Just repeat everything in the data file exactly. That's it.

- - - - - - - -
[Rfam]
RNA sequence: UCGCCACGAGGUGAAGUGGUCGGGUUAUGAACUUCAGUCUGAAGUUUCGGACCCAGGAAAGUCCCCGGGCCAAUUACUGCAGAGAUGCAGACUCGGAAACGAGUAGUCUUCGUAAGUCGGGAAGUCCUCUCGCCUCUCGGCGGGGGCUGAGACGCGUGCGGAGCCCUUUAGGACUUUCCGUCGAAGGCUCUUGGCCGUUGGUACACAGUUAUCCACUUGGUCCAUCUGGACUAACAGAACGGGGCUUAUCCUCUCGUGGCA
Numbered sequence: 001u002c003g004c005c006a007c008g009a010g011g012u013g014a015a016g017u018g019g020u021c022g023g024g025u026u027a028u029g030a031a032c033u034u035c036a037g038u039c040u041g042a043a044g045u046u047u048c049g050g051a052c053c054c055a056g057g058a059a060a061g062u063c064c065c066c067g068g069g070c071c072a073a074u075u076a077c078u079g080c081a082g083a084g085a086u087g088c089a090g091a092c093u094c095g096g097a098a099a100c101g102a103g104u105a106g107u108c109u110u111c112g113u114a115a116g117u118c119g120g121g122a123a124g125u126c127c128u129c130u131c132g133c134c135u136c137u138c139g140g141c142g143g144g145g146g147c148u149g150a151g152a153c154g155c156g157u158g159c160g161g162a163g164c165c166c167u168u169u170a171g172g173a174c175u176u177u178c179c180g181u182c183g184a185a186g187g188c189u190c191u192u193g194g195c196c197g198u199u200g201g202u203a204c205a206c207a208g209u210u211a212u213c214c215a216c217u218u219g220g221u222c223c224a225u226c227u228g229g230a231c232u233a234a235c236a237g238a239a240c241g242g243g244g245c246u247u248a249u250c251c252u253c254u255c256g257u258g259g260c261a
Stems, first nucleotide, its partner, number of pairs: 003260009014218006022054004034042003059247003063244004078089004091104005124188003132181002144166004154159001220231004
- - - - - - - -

[Rfam]
RNA sequence: UCGCCACGAGGUGAAGUGGUCGGGUUAUGAACUUCAGUCUGAAGUUUCGGACCCAGGAAAGUCCCCGGGCCAAUUACUGCAGAGAUGCAGACUCGGAAACGAGUAGUCUUCGUAAGUCGGGAAGUCCUCUCGCCUCUCGGCGGGGGCUGAGACGCGUGCGGAGCCCUUUAGGACUUUCCGUCGAAGGCUCUUGGCCGUUGGUACACAGUUAUCCACUUGGUCCAUCUGGACUAACAGAACGGGGCUUAUCCUCUCGUGGCA
Numbered sequence: 001u002c003g004c005c006a007c008g009a010g011g012u013g014a015a016g017u018g019g020u021c022g023g024g025u026u027a028u029g030a031a032c033u034u035c036a037g038u039c040u041g042a043a044g045u046u047u048c049g050g051a052c053c054c055a056g057g058a059a060a061g062u063c064c065c066c067g068g069g070c071c072a073a074u075u076a077c078u079g080c081a082g083a084g085a086u087g088c089a090g091a092c093u094c095g096g097a098a099a100c101g102a103g104u105a106g107u108c109u110u111c112g113u114a115a116g117u118c119g120g121g122a123a124g125u126c127c128u129c130u131c132g133c134c135u136c137u138c139g140g141c142g143g144g145g146g147c148u149g150a151g152a153c154g155c156g157u158g159c160g161g162a163g164c165c166c167u168u169u170a171g172g173a174c175u176u177u178c179c180g181u182c183g184a185a186g187g188c189u190c191u192u193g194g195c196c197g198u199u200g201g202u203a204c205a206c207a208g209u210u211a212u213c214c215a216c217u218u219g220g221u222c223c224a225u226c227u228g229g230a231c232u233a234a235c236a237g238a239a240c241g242g243g244g245c246u247u248a249u250c251c252u253c254u255c256g257u258g259g260c261a
Stems, first nucleotide, its partner, number of pairs: 003260009014218006022054004034042003059247003063244004078089004091104005124188003132181002144166004154159001220231004